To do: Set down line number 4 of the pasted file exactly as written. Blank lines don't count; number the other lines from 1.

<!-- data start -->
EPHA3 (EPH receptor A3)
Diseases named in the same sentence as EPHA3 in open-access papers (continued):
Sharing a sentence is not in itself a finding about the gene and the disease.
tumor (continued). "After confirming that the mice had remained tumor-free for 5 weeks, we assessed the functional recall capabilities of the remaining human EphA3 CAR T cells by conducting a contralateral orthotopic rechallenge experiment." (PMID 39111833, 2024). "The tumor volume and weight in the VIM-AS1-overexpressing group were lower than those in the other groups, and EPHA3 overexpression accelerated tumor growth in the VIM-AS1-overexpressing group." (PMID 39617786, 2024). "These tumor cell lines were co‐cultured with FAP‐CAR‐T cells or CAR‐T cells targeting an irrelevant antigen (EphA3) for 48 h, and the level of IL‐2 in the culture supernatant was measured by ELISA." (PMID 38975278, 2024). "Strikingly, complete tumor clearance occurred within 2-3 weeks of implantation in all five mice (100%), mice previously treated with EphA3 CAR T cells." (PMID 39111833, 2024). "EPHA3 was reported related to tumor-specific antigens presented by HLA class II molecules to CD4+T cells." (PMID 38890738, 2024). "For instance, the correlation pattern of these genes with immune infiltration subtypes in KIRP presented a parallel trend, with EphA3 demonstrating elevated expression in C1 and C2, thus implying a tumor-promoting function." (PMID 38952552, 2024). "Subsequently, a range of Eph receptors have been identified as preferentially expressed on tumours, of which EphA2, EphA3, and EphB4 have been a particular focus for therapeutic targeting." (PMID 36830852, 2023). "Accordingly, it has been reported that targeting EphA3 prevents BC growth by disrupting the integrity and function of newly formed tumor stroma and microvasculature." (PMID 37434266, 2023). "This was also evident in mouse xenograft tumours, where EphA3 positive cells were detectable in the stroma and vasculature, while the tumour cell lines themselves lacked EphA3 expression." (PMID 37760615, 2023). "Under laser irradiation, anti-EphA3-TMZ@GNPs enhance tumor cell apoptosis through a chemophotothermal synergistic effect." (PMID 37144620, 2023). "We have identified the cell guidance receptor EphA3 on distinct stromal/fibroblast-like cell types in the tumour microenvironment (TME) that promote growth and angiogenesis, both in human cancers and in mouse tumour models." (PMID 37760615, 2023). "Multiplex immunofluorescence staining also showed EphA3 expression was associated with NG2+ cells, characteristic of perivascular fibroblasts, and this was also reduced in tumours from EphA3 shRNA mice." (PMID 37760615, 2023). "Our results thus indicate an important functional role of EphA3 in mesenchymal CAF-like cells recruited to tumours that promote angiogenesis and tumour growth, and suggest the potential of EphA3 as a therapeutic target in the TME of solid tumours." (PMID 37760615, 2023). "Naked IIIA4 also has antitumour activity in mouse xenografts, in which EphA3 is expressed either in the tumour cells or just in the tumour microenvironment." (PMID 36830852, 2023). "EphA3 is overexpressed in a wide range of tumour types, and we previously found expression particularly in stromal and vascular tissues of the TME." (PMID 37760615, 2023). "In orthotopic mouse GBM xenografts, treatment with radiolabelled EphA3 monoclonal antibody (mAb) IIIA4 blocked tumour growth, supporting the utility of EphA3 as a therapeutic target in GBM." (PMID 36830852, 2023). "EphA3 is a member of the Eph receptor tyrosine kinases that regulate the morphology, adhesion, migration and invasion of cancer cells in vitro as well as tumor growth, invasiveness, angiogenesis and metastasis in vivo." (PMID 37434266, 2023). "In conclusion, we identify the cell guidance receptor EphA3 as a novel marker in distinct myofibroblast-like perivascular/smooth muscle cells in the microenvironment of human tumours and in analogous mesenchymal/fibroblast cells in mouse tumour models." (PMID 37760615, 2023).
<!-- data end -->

tumor (continued). "After confirming that the mice had remained tumor-free for 5 weeks, we assessed the functional recall capabilities of the remaining human EphA3 CAR T cells by conducting a contralateral orthotopic rechallenge experiment." (PMID 39111833, 2024). "The tumor volume and weight in the VIM-AS1-overexpressing group were lower than those in the other groups, and EPHA3 overexpression accelerated tumor growth in the VIM-AS1-overexpressing group." (PMID 39617786, 2024). "These tumor cell lines were co‐cultured with FAP‐CAR‐T cells or CAR‐T cells targeting an irrelevant antigen (EphA3) for 48 h, and the level of IL‐2 in the culture supernatant was measured by ELISA." (PMID 38975278, 2024). "Strikingly, complete tumor clearance occurred within 2-3 weeks of implantation in all five mice (100%), mice previously treated with EphA3 CAR T cells." (PMID 39111833, 2024). "EPHA3 was reported related to tumor-specific antigens presented by HLA class II molecules to CD4+T cells." (PMID 38890738, 2024). "For instance, the correlation pattern of these genes with immune infiltration subtypes in KIRP presented a parallel trend, with EphA3 demonstrating elevated expression in C1 and C2, thus implying a tumor-promoting function." (PMID 38952552, 2024). "Subsequently, a range of Eph receptors have been identified as preferentially expressed on tumours, of which EphA2, EphA3, and EphB4 have been a particular focus for therapeutic targeting." (PMID 36830852, 2023). "Accordingly, it has been reported that targeting EphA3 prevents BC growth by disrupting the integrity and function of newly formed tumor stroma and microvasculature." (PMID 37434266, 2023). "This was also evident in mouse xenograft tumours, where EphA3 positive cells were detectable in the stroma and vasculature, while the tumour cell lines themselves lacked EphA3 expression." (PMID 37760615, 2023). "Under laser irradiation, anti-EphA3-TMZ@GNPs enhance tumor cell apoptosis through a chemophotothermal synergistic effect." (PMID 37144620, 2023). "We have identified the cell guidance receptor EphA3 on distinct stromal/fibroblast-like cell types in the tumour microenvironment (TME) that promote growth and angiogenesis, both in human cancers and in mouse tumour models." (PMID 37760615, 2023). "Multiplex immunofluorescence staining also showed EphA3 expression was associated with NG2+ cells, characteristic of perivascular fibroblasts, and this was also reduced in tumours from EphA3 shRNA mice." (PMID 37760615, 2023). "Our results thus indicate an important functional role of EphA3 in mesenchymal CAF-like cells recruited to tumours that promote angiogenesis and tumour growth, and suggest the potential of EphA3 as a therapeutic target in the TME of solid tumours." (PMID 37760615, 2023). "Naked IIIA4 also has antitumour activity in mouse xenografts, in which EphA3 is expressed either in the tumour cells or just in the tumour microenvironment." (PMID 36830852, 2023). "EphA3 is overexpressed in a wide range of tumour types, and we previously found expression particularly in stromal and vascular tissues of the TME." (PMID 37760615, 2023). "In orthotopic mouse GBM xenografts, treatment with radiolabelled EphA3 monoclonal antibody (mAb) IIIA4 blocked tumour growth, supporting the utility of EphA3 as a therapeutic target in GBM." (PMID 36830852, 2023). "EphA3 is a member of the Eph receptor tyrosine kinases that regulate the morphology, adhesion, migration and invasion of cancer cells in vitro as well as tumor growth, invasiveness, angiogenesis and metastasis in vivo." (PMID 37434266, 2023). "In conclusion, we identify the cell guidance receptor EphA3 as a novel marker in distinct myofibroblast-like perivascular/smooth muscle cells in the microenvironment of human tumours and in analogous mesenchymal/fibroblast cells in mouse tumour models." (PMID 37760615, 2023).